Work-study programs allow students to work while in college. Some programs are offered through the federal government, which means the government pays a portion of the wages while the employer pays the remainder. The money you earn from your work-study job can be used to pay for your school expenses, such as books and supplies. Contact colleges of interest to you to learn more about their different work-study programs.
Most state governments provide financial aid to their in-state students. For example, the Cal Grant is available for California residents attending college in state. Check with your school counselor to see if your state provides any special financial aid and how to apply.
Scholarship and grant funding from your college can be a very significant resource in helping your family pay for college. Colleges use any combination of the FAFSA, CSS Profile, or their own supplementary financial aid form to determine your need and eligibility. You will need to determine what forms your college requires. In addition to need-based aid, many colleges have scholarships and grants based on merit. Keep in mind that QuestBridge college partners commit to meeting 100% of demonstrated financial need. Read more about how top colleges can be more affordable than public or community colleges.
Some colleges may also offer their own loan programs, allowing students to borrow money from the college directly. These loans are paid back to the college over time, typically after graduation. Be sure to check the borrowing conditions, including interest rates, repayment terms, and qualifications.
No matter where you are applying to college, we recommend applying for additional, outside scholarships. An “outside scholarship” is money from an outside organization (i.e., not your college) that does not need to be paid back. Outside scholarships are an excellent way to cover expenses such as books and supplies, a new laptop, or even your expected work-study contribution. Keep in mind that each college has a different policy on how outside scholarships impact students' financial aid packages.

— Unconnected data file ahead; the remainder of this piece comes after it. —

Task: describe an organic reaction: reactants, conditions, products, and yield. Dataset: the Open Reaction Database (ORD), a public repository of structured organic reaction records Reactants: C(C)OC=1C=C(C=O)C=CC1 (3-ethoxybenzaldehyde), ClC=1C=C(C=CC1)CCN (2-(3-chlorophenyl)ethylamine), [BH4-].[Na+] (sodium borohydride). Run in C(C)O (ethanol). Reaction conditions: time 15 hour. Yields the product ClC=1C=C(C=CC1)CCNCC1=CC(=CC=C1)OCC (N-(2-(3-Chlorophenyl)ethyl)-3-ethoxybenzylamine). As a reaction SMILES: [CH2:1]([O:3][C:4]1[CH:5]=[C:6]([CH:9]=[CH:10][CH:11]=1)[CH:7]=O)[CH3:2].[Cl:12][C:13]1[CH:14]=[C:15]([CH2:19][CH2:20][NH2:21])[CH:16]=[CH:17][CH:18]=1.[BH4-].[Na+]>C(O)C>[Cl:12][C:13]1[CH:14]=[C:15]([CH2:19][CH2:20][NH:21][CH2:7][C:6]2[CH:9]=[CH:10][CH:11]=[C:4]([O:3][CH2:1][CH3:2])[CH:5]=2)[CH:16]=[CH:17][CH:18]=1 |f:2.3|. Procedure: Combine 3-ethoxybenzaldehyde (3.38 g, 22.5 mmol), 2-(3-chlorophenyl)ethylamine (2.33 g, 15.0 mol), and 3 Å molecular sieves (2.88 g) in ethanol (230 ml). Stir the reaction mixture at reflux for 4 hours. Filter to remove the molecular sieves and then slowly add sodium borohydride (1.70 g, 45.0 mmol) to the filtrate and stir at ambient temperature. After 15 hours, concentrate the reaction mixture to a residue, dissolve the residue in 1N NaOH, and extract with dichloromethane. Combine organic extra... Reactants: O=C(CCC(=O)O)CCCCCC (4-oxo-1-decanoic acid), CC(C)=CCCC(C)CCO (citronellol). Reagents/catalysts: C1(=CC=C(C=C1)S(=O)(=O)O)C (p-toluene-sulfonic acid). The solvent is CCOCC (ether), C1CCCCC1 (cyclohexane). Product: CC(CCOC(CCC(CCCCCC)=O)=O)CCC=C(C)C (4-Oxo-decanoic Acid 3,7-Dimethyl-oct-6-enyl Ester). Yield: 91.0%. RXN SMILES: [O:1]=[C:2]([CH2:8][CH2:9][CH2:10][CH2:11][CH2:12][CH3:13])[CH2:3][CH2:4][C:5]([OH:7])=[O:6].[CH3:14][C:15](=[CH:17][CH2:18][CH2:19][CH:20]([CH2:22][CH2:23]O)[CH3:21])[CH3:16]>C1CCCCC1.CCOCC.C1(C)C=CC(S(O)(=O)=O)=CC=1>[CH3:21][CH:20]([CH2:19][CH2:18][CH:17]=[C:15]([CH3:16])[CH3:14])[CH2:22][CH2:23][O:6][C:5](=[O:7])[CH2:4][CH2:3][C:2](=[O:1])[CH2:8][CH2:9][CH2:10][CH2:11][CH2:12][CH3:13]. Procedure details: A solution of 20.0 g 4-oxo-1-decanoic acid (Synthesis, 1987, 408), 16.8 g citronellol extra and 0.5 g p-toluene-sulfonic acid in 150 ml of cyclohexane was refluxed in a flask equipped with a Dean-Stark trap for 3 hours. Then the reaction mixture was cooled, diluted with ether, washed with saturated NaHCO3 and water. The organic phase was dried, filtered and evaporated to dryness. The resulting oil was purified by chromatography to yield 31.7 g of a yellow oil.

Search for foundations like the Jack Kent Cooke Foundation, large corporations like the Coca Cola Company, and community groups such as your local Rotary Club. Enlist the help of your school counselor or search online for private scholarships available for students from a wide range of backgrounds and interests. Large scholarship search websites will help you identify many scholarships, but keep in mind that these can be very competitive or not always match your interests. Schools, towns, and local organizations often offer scholarships to local students, which might be less competitive than national scholarships.
Reputable scholarship online search services include Cappex, FastWeb, Scholarships.com, and Niche. Remember, you should never pay for these services. We recommend that you do not put too much weight on claims about the number of scholarships or total amount of awards (e.g. $1.2 million scholarships and over $3 billion in totals awards) in a service's database. Try out several of these engines, and then utilize the two or three that work best for you.
For more information about financial aid terminology, please see our Financial Aid Glossary.